Title:
Hands-free flashlight
Kind Code:
A1


Abstract:
The area in front of a person is illuminated without requiring the use of the person's hands, by suspending from the neck of the person a housing containing at least one LED light source emitting a light beam extending forwardly from the person, a battery power supply for the light source, and a switch connected between the light source and the power supply for energizing and de-energizing the light source. The housing is stabilized on the chest of the user by coupling the housing to a stabilizing strap or cord extending around the torso of the user. The stabilizing strap or cord and/or the neck strap or cord may include reflective material for safety purposes, may be adjustable in length, and may include at least one coupling that releases automatically when subjected to a tension force above a selected threshold.



Inventors:
Simoni, Jacquelyn R. (Glen Ellyn, IL, US)
Application Number:
11/715176
Publication Date:
08/02/2007
Filing Date:
03/06/2007
Primary Class:
International Classes:
F21L4/00
View Patent Images:
Related US Applications:



Primary Examiner:
TSO, LAURA K
Attorney, Agent or Firm:
JACQUELYN R. SIMONI (GLEN ELLYN, IL, US)
Claims:
What is claimed is:

1. A method of illuminating the area in front of a person without requiring the use of the person's hands, comprising: suspending from the neck of the person a housing containing at least one LED light source emitting a light beam extending forwardly from said person, a battery power supply for said light source, and a switch connected between said light source and said power supply for energizing and de-energizing said light source, said housing being shaped to rest against the chest of said person so that the direction of said light beam remains substantially stable, and stabilizing said housing on the chest of the user by coupling said housing to a stabilizing strap or cord extending around the torso of said user.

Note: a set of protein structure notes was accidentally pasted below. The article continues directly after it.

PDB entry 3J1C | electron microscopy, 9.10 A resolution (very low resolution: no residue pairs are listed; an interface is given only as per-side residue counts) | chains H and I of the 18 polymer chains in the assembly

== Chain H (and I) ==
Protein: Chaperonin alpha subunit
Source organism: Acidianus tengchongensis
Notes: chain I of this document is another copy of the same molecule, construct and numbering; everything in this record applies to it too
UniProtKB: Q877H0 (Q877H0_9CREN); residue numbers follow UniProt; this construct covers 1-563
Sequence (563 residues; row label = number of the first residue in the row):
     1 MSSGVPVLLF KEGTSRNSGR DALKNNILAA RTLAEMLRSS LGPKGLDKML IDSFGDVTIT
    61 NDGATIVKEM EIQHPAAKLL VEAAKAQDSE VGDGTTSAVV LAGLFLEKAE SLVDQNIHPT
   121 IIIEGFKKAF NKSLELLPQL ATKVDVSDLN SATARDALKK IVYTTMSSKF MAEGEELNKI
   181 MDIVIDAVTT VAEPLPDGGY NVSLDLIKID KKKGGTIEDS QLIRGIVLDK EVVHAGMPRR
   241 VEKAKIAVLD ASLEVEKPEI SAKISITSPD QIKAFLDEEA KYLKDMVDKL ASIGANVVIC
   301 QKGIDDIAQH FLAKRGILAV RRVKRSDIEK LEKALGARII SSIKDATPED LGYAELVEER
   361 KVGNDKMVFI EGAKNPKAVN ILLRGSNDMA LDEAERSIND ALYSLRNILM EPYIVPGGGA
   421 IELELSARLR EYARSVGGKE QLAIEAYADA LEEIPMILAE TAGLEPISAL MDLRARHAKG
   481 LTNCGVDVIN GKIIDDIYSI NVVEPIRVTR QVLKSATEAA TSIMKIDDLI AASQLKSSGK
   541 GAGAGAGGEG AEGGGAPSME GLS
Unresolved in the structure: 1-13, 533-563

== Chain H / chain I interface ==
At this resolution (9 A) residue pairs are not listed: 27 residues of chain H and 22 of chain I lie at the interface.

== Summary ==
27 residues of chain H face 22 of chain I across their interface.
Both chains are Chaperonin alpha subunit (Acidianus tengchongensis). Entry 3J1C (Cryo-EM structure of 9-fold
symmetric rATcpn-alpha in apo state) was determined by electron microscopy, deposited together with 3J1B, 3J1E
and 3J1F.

2. The method of claim 1 wherein said stabilizing strap includes reflective material.

3. The method of claim 1 wherein said housing is suspended in a manner that inhibits swinging movement of said housing.

4. The method of claim 1 in which said stabilizing strap is adjustable in length.

5. The method of claim 1 in which said housing is suspended from the neck of said person by a strap or cord that includes at least one coupling that releases automatically when subjected to a tension force above a selected threshold.

6. The method of claim 1 wherein said housing is connected to said stabilizing strap or cord by a clip that is connected directly to said stabilizing strap so that said clip is held flat against the chest of the user, and said housing is pivotally connected to said clip to permit adjustment of the elevation angle of the light beam emitted from said housing.

7. A hands-free flashlight for illuminating the area in front of a person without requiring the use of the person's hands, comprising: a housing containing at least one LED light source emitting a light beam extending forwardly from said person, a battery power supply for said light source, and a switch connected between said light source and said power supply for energizing and de-energizing said light source, said housing being shaped to rest against the chest of said person so that the direction of said light beam remains substantially stable, a neck strap or cord coupled to said housing for suspending said housing from the neck of the person, and a stabilizing strap or cord coupled to said housing and adapted to extend around the torso of the person for stabilizing said housing on the chest of the user

8. The hands-free flashlight of claim 7 wherein said stabilizing strap or cord includes reflective material.

9. The hands-free flashlight of claim 7 wherein said housing is suspended in a manner that inhibits swinging movement of said housing.

10. The hands-free flashlight of claim 7 in which said stabilizing strap is adjustable in length.

11. The hands-free flashlight of claim 7 in which said housing is suspended from the neck of said person by a strap or cord that includes at least one coupling that releases automatically when subjected to a tension force above a selected threshold.